Do I need to copyright work before sending it out?
In our experience there are few totally original ideas, most of the value is in how these themes are executed. The magazine itself is copyrighted and the copyright is returned by us to the writer upon publication. Even for unpublished material the copyright law now favors the creator.
Should I send a cover letter with my submission?
Practically speaking an editor is only going to spend a set amount of time with a first reading—use that to make your best case. If there is something that will make a difference put it in a cover letter, otherwise concentrate on an effective title and a strong couple of first few pages. The same is true for poetry. Wouldn’t you rather an editor spend five minutes carefully reading your best three poems than spend five minutes skipping and scanning thirty-five?
I am a beginning writer can you give me some comments on my work that would help me in the future?
Unfortunately we are not able to do this. Once a piece is accepted we may work with its writer to improve some part of it, but it is physically impossible for us to do this for work we do not accept. On the other hand members of the editorial staff try to make themselves available to writers' conferences in order to give specific feedback to workshop groups and individuals. If you can’t take advantage of this, we encourage you to check with your local bookstores, libraries or colleges to see if there are writing critique groups in your area. They can often provide more in-depth analysis of what is weak and what is strong than someone who is only spending a few minutes with a submission.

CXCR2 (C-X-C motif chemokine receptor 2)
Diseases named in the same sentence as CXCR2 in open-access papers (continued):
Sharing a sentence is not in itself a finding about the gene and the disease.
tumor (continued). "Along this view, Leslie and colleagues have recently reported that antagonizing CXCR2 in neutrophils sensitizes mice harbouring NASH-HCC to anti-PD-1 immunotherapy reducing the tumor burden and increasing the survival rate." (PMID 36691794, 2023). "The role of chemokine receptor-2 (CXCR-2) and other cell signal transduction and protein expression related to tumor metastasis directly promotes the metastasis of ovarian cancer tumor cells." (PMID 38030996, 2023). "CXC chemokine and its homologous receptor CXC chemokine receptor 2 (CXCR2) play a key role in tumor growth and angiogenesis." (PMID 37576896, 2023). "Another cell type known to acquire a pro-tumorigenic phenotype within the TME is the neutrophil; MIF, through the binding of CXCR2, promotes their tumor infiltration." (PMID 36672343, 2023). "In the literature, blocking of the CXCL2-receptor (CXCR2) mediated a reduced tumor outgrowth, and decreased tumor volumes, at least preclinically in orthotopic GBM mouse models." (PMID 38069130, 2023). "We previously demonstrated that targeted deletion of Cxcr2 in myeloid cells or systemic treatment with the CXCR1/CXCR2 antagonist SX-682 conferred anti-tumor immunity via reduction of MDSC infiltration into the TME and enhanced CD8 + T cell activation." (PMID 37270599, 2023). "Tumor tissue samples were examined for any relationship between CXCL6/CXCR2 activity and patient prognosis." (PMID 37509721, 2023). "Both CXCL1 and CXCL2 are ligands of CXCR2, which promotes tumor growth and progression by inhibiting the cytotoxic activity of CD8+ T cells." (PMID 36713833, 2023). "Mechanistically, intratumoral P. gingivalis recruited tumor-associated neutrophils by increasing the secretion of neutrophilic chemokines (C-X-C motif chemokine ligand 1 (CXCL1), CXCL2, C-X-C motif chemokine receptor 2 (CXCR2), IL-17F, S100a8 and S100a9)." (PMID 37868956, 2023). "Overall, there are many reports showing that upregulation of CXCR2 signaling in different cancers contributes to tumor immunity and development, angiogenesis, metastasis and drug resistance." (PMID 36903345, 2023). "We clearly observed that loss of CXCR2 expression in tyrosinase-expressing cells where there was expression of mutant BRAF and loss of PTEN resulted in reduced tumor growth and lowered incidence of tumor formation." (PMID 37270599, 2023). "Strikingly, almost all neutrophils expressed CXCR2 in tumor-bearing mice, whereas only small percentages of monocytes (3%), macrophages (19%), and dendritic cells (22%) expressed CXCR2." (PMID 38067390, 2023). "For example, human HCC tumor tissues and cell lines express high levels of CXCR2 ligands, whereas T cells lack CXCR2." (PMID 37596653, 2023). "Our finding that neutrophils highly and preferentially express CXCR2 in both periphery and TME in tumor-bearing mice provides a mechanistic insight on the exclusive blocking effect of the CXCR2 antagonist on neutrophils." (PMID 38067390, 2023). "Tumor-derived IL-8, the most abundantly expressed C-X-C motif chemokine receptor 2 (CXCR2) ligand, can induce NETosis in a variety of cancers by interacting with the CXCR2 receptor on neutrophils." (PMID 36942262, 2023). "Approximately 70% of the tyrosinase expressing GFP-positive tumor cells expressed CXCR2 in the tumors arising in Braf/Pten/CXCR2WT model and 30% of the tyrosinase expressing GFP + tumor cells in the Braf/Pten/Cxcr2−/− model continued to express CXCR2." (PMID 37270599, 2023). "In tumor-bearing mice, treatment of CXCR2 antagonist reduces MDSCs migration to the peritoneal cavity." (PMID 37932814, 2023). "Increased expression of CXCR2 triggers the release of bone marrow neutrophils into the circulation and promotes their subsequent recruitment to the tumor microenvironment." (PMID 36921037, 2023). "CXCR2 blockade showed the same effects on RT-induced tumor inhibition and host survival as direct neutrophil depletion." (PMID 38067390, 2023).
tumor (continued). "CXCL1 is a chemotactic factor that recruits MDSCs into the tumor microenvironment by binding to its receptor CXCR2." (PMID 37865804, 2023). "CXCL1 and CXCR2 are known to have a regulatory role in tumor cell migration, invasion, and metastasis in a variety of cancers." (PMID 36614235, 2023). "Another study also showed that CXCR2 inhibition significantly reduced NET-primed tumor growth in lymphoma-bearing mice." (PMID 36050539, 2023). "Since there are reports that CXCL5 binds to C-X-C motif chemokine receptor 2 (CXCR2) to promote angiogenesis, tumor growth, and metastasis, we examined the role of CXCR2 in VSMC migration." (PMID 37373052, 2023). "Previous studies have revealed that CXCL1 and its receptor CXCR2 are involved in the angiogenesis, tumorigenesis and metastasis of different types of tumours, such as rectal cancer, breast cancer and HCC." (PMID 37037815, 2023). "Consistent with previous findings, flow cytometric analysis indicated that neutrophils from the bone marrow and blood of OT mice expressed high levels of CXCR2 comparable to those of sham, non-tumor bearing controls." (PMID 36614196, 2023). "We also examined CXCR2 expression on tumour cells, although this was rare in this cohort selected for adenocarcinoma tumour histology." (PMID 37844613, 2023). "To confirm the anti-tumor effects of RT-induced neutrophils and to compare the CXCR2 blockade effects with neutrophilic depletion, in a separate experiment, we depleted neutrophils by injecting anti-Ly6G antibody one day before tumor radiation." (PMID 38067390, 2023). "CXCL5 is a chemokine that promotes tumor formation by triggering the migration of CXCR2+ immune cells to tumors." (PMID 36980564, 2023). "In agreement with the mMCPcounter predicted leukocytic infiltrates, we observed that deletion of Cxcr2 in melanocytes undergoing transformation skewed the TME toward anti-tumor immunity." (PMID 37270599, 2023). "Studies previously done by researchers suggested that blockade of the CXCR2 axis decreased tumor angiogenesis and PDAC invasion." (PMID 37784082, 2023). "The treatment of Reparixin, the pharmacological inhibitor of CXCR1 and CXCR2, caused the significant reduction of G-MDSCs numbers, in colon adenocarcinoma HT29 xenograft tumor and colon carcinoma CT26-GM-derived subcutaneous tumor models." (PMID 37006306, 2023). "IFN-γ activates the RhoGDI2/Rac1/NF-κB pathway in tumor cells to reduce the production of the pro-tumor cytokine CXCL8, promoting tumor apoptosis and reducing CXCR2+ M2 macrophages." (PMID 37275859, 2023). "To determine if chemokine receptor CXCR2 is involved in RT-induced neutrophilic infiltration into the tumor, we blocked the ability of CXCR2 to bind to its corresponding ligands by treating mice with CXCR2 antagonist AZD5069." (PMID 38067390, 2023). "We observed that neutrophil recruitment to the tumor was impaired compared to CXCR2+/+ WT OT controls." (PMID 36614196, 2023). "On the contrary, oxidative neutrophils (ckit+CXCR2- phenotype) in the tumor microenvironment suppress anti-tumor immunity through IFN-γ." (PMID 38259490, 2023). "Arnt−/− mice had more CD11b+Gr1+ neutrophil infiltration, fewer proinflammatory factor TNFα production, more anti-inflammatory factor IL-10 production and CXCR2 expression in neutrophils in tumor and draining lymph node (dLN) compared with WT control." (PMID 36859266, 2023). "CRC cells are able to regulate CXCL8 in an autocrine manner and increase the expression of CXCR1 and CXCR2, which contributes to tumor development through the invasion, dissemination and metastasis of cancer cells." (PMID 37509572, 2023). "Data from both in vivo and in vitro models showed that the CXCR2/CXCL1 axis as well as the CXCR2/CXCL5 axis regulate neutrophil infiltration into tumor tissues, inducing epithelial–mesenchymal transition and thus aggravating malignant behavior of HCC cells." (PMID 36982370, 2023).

Should I submit my story or poem directly for publication in Rosebud or send it to the fiction, poetry and non-fiction contests the magazine runs?
Of course that is strictly up to you. The contests offer large prizes (usually $1,000), however they require a reading fee that is not necessary for a general submission. The selection processes are separate. You can also do both or submit to one first, then to the other. Sometimes runners-up are considered for publication even though they do not win a prize. The most current information on contests is on this web site.
What kind of stories and poems are you looking for?
The best way to answer this is to have you look at a sample issue. If you don’t wish to buy one, encourage your local library to order Rosebud. Our experience is that libraries appreciate recommendations from their customers, particularly if it is for a publication they are not familiar with. In addition to the guidelines we are also posting a story which ran in Rosebud several years ago, The Awakening, which the author has allowed us to annotate with what we particularly liked about it when deciding to publish it.
As other questions come in that are of general interest we will post them and their answers in this section. Thank you for your interest in Rosebud. We appreciate your support of the magazine. Please let us know what you like about it and what we can do to improve it in the future.